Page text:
"What facts?" somebody at ESPN should have asked before ridiculing the coach while giving the columnist a pass. In building her case against the benched quarterback, Carlson introduces her evidence of his no-can-do attitude with these phrases: "If you believe the rumors and the rumblings …", "Tile up the back stories told on the sly over the past few years …", "Word is …" and "Insiders say …". In my book, those are not phrases from the realm of fact; they barely count even as speculation by anonymous sources.

Several commentators faulted Carlson for criticizing an amateur athlete so harshly, and ESPN.com columnist Gene Wojciechowski raised questions about the accuracy of her observations. But why did I hear no one at ESPN explicitly note that the column that so enraged Gundy was based on rumors and rumblings and the sayings of "insiders"? Because they want to be allowed to take those same liberties? Because they didn't bother to read the column? Because all that mattered was milking that videotape for a week's worth of commentary? Because the boundaries between fact, opinion and rumor have become so porous that nobody noticed rumor crossing the border with a fake passport?

Those are all genuine questions to which I do not have the answers. Too many people are involved to attribute motivation, which at any rate is a dangerous activity. All I can say for sure is that factuality has been devalued in 24/7 sports media. If you look at the proportion of airtime and cyberspace devoted to reporting fact versus delivering opinion on ESPN, ESPN.com and ESPN Radio, it is clear that the main function of sports news is to serve as the molehill on which mountains of opinion are built. We don't have news cycles anymore. We have opinion cycles.

The Patriots' spy game cycle

The fact, as first reported by NFL Insider Chris Mortensen on Sept. 10, was that NFL security had confiscated a camera and videotape from a New England Patriots employee suspected of trying to steal the opposition's signals during the previous day's game against the New York Jets.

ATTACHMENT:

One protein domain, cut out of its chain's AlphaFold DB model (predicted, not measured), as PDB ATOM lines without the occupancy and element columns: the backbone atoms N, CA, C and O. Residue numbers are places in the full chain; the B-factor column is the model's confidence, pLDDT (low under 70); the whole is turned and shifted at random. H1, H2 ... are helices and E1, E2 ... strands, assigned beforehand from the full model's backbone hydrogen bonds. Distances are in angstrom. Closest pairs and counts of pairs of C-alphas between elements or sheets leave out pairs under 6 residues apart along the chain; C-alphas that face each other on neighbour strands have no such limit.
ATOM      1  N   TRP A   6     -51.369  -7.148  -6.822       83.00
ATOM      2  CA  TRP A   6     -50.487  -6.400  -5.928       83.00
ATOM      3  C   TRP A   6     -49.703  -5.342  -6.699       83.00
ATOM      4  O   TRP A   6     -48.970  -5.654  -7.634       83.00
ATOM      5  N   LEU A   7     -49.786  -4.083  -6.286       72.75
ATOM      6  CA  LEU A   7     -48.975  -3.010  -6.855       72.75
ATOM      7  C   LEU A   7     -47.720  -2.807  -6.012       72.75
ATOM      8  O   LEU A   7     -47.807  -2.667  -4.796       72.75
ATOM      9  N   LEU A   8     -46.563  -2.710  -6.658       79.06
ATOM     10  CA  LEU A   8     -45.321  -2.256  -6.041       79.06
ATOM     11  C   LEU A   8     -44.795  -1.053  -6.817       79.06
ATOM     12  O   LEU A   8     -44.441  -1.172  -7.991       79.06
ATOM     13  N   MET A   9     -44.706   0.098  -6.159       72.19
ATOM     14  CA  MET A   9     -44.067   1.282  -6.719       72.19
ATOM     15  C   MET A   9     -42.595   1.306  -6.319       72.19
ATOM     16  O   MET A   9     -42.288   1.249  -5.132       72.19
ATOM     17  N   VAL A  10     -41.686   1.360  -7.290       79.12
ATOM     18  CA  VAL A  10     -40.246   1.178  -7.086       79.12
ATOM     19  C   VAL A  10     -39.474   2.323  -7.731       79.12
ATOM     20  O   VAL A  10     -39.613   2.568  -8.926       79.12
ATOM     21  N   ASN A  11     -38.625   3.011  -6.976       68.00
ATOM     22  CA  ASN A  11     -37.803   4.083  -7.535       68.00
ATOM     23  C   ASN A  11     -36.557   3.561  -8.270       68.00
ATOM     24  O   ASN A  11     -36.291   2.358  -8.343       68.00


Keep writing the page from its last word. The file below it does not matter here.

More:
Even before NFL commissioner Roger Goodell ruled Sept. 13 that the Patriots had indeed violated league rules against the use of video recording devices on the field during games, the mountain of opinion began to build. Analysts, commentators, reporters and guests were asked to weigh in on whether signal taping tarnished the legacy of the Patriots and the glory of their three Super Bowl victories under coach Bill Belichick.

Extremes of opinion varied from Sean Salisbury's "the media is making way too big a deal of it," voiced on both ESPN TV and ESPN Radio, to columnist Gregg Easterbrook's inflammatory piece, prominently played on the front page of ESPN.com, claiming "the situation with the National Football League is a lot worse than people realize" and forecasting the demise not only of Belichick but the entire NFL. "Belichick's head might be necessary to preserve the integrity of the game," Easterbrook concluded.

The amount of opinion was so vast, its range so wide and contradictory, that it was beyond hard for readers and viewers to get their bearings within it. It was clear Belichick had violated a league rule, but what kind of "cheating" did that amount to, what kind of unfair competitive advantage could it bestow? Reporting might have answered that crucial question, but the question was tossed to the realm of opinion. If you search the archives of ESPN.com, if you remember the scores of opinions voiced on dozens of different programs, you are free to conclude: (A) It bestowed no competitive advantage whatsoever; (B) it might have provided the winning edge for those Super Bowls, which would then warrant a Bondsian asterisk in the record books; or (C) nobody knows, but you shouldn't let that stop you from choosing option A or B because having an opinion about it is all that matters.